HR & Management
7 important recruitment background checks
5 min read
21 May 2018
HireRight’s EMEA 2018 Benchmark Background Screening Report found that 89% of HR and risk experts have seen candidates misrepresent information on job applications. So how well do you really know your future hires?
While background screening in the UK is widely used in sectors such as the financial services, its adoption throughout Europe, the Middle East, and Africa (EMEA) is far from universal. It is a way to verify the information provided by candidates on their applications.
These checks, conducted with the explicit consent of the candidate, must be proportionate to the role, respect the individual’s privacy, and be transparent about their data sources, as per the forthcoming Global Data Protection Regulation (GDPR).
Findings from HireRight’s report revealed the most widely used types of background checks, which are vital components of any background screening program. The percentage of survey participants whose companies perform each check is indicated next to the headings.
Employment history (83%)
Employment history checks verify that a candidate was working at the companies and in positions that they claim to on their CV or application form. The scope of this check varies from case to case – some employers will choose to verify only the most recent roles, whereas others will request verification for all positions held within a defined period of time, for example five years.
Failure to complete an employment history check could result in hiring of an under-qualified member of staff to your team, which could pose a number of threats to your company including financial and reputational risks.
Criminal record (69%)
There are three main criminal record checks that can be carried out in the UK: basic, standard and enhanced DBS checks – enhanced DBS checks can only be undertaken for specific roles where the candidate’s job would have contact with children or vulnerable adults. A criminal check is important because it permits an employer to assess if a candidate’s criminal record could pose a potential risk to the business.
Recruitment is one of the most challenging part of growing a business, but hiring ex-offenders can be one way of attracting loyal and enthusiastic workers.
Academic and education (75%)
Education checks are used to verify a candidate’s academic background, checking the institutions, courses and grades listed on their CV or application. These checks are performed by contacting the institutions directly, with a request to verify this information. It is easy to embellish or enhance an academic record, as it can often go unchecked, so it is definitely worthwhile checking this information.
Identity document (67%)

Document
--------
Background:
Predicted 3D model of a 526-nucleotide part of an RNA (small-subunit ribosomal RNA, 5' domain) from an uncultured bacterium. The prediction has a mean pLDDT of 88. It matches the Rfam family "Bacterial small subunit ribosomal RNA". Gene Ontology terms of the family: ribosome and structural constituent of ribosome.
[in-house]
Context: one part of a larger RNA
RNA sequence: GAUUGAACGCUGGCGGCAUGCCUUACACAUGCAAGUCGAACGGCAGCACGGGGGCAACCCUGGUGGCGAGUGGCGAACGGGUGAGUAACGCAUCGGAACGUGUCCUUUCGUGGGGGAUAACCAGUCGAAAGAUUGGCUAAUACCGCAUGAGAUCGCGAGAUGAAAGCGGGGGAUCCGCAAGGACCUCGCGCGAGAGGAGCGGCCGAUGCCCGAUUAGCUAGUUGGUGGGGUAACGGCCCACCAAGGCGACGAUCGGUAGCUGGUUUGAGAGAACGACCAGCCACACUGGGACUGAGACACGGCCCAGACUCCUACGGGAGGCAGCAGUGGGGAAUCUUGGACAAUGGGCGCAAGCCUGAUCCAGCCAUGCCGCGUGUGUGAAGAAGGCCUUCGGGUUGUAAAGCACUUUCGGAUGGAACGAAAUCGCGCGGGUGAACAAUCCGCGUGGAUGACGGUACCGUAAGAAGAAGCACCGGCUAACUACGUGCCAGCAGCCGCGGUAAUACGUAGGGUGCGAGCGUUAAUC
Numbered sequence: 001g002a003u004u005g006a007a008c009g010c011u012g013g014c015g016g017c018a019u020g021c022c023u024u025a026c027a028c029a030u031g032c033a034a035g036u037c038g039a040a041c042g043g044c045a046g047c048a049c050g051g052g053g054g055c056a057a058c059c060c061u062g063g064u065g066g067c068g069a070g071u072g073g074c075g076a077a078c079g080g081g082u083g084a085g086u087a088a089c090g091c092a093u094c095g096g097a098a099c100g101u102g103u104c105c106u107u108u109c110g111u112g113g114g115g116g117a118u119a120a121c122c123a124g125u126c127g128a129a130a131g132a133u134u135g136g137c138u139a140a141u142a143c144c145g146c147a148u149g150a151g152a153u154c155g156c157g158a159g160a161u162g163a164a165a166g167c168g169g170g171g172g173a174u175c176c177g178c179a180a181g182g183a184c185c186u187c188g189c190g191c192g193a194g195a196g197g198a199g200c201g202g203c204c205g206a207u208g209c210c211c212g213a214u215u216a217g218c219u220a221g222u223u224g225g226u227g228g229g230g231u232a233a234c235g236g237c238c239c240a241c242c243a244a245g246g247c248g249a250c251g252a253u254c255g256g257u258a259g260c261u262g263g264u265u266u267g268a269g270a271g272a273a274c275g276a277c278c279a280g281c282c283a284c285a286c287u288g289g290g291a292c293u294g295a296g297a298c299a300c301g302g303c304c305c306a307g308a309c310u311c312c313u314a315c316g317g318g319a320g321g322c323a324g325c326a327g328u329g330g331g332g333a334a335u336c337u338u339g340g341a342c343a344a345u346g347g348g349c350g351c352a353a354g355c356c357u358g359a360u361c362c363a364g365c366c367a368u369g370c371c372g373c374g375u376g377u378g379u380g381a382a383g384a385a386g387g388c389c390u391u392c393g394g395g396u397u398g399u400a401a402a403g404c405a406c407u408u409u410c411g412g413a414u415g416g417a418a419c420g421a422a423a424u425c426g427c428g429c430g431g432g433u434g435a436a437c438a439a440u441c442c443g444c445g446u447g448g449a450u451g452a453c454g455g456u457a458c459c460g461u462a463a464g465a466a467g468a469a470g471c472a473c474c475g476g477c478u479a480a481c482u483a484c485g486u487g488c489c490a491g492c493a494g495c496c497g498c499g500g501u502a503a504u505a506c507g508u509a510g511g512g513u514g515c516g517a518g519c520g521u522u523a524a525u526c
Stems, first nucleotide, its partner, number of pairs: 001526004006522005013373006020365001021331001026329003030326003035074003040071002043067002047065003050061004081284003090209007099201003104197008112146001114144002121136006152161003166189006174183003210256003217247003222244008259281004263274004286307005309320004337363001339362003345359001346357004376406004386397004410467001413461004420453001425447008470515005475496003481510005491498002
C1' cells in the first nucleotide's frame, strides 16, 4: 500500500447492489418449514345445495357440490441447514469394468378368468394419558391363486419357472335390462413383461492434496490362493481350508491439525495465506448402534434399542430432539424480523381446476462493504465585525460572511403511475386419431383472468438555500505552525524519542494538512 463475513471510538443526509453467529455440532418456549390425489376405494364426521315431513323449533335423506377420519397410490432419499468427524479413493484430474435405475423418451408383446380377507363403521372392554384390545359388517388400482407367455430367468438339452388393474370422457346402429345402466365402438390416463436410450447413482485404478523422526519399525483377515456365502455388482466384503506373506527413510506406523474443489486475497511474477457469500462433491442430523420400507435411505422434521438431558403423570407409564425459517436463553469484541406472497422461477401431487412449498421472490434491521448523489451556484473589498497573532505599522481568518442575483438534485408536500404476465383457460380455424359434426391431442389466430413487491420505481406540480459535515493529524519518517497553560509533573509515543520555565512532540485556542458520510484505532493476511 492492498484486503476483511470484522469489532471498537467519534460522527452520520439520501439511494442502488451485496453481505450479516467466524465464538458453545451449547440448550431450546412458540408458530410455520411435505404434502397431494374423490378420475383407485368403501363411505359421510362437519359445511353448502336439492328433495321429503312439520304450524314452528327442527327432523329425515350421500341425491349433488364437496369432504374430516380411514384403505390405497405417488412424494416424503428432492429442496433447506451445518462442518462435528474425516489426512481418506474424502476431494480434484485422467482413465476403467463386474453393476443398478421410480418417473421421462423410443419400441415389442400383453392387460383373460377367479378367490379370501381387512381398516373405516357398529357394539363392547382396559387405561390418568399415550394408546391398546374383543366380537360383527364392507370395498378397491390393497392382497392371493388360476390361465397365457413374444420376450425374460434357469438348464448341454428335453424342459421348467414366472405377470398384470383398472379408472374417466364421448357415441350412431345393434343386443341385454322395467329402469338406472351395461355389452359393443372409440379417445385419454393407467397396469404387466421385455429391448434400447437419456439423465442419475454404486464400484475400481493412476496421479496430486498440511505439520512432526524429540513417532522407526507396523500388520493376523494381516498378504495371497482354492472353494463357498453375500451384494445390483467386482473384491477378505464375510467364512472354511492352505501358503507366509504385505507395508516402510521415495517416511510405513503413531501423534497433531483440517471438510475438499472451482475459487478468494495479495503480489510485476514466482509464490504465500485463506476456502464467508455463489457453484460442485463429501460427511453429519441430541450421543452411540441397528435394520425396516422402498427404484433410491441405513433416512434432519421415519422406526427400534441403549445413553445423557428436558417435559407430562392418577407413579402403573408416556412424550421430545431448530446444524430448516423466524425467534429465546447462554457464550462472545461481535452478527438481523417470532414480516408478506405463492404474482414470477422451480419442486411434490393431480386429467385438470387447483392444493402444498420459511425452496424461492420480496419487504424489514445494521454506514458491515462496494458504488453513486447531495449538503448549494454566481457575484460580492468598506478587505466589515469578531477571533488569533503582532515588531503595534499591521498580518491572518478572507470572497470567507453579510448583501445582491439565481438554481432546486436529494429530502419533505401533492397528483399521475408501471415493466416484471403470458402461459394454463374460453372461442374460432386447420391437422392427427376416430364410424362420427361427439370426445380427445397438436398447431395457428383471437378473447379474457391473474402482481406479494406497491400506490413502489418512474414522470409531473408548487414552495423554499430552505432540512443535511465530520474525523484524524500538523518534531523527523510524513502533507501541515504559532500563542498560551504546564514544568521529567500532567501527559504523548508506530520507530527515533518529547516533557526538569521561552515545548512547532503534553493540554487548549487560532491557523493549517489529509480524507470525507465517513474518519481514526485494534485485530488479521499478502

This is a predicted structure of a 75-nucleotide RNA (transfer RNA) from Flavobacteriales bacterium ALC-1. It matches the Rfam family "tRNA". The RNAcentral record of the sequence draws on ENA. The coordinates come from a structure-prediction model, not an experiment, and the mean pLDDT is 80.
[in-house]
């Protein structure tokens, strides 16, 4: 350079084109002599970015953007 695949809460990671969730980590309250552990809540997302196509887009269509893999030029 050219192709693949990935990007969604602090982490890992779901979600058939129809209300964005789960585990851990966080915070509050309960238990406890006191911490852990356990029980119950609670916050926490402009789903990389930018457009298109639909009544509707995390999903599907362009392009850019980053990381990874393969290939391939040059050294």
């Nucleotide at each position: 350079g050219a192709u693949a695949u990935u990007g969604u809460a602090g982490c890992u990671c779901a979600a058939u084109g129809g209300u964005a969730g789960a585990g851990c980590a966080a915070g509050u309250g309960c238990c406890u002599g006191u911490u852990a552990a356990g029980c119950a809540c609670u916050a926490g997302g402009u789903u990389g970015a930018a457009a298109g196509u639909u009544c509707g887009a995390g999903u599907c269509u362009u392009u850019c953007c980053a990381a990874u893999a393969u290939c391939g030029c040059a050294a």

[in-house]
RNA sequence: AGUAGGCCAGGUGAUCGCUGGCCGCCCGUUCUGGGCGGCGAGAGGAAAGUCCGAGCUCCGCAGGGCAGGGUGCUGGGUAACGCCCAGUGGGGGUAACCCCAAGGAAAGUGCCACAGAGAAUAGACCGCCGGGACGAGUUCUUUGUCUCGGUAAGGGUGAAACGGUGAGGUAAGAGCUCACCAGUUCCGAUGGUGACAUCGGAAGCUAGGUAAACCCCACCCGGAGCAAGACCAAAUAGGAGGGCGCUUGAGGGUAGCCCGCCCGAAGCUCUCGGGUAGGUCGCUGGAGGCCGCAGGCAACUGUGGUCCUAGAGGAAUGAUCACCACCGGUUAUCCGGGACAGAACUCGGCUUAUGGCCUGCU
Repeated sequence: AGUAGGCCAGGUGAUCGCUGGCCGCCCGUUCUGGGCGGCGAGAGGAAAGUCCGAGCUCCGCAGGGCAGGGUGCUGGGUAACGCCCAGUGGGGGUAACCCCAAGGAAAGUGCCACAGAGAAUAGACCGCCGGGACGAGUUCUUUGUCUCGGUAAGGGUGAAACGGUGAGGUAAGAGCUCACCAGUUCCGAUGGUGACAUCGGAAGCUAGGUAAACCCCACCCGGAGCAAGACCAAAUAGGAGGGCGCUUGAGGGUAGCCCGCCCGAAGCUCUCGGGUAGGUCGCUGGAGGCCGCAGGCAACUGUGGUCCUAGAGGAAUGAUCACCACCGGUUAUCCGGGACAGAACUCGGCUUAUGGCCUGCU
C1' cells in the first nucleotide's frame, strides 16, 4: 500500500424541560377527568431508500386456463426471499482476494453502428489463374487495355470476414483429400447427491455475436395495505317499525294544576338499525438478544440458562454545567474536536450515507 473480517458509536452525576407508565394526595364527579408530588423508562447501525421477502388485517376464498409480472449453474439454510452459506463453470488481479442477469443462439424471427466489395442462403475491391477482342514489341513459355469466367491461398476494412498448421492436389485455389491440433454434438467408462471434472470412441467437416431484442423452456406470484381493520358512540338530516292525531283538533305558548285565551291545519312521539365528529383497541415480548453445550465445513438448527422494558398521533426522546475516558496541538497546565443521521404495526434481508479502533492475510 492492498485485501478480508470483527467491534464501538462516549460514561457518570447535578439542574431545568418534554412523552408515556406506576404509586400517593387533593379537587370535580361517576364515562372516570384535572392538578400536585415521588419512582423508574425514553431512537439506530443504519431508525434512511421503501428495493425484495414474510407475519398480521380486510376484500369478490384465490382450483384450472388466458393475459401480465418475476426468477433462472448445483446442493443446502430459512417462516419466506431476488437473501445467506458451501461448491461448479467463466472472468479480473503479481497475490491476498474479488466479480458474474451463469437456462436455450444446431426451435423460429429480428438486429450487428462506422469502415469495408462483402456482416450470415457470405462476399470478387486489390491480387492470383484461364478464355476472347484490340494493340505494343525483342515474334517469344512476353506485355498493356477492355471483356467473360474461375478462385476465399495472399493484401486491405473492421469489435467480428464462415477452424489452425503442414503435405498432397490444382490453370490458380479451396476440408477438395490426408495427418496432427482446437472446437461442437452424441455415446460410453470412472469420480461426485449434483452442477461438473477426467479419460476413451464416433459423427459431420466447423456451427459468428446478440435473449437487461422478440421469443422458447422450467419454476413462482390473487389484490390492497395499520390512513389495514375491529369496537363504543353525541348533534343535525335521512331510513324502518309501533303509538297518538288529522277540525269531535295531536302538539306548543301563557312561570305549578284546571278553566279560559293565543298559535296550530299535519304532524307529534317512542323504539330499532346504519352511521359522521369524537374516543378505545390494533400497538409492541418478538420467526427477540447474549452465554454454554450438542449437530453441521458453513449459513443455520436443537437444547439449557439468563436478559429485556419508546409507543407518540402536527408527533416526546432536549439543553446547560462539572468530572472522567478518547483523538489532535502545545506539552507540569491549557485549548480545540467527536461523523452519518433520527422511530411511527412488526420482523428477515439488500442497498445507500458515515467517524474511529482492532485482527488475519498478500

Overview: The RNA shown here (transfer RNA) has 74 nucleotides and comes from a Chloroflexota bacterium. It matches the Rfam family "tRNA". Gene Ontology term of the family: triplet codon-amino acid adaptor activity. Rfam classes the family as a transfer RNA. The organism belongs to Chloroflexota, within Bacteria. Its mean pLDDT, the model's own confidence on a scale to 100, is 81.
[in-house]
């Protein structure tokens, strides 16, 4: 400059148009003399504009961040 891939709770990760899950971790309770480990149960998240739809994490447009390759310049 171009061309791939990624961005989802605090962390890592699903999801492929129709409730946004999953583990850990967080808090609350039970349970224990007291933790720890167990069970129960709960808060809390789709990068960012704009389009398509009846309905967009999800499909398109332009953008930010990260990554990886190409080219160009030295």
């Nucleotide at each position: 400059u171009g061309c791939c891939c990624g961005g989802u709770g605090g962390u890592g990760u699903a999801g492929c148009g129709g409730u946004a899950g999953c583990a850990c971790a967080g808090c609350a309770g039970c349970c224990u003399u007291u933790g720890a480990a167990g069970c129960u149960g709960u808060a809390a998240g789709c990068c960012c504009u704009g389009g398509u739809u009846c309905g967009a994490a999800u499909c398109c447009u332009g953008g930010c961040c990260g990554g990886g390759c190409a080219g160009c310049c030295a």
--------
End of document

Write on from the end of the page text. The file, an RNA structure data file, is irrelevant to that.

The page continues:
Identity document verification is usually done by checking machine-readable passport details against the identity details provided by the candidate. In the absence of a passport, an ID card or UK driving license may be used – the eligibility of national ID cards varies from country to country.
Ensuring that a candidate is who they say they are is absolutely essential in the pre-hire screening process, as without this check, you don’t know who you are really hiring, at great potential risk to your business.
Employment qualification and membership checking (65%)
Employment qualifications and memberships are often checked to ensure that candidates have the skills and qualifications required for the positions that they are applying for. These credentials are checked at source, either by contacting the organisations directly or by online verification processes.
For certain roles, it may be a requirement that the applicant belongs to certain professional membership organisations, and by not checking these sources, your company risks hiring an unsuitable candidate.
Pre-employment credit (51%)
A pre-employment credit check verifies that a candidate is in good financial standing and highlights any adverse information recorded against the candidate, subject to the availability of information. Internationally, this is only possible in certain jurisdictions. This check is particularly important for roles within the financial services and may not be proportionate or appropriate for candidates in other roles.
Director background checks (not included in the survey)
Finally, an important part of screening for board level hires is a director background check. HireRight’s EMEA 2018 Benchmark Report revealed a worrying 26% thought it was possible people on their board had never been subject to a background screen.
Steve Girdler, managing director at leading global background check provider HireRight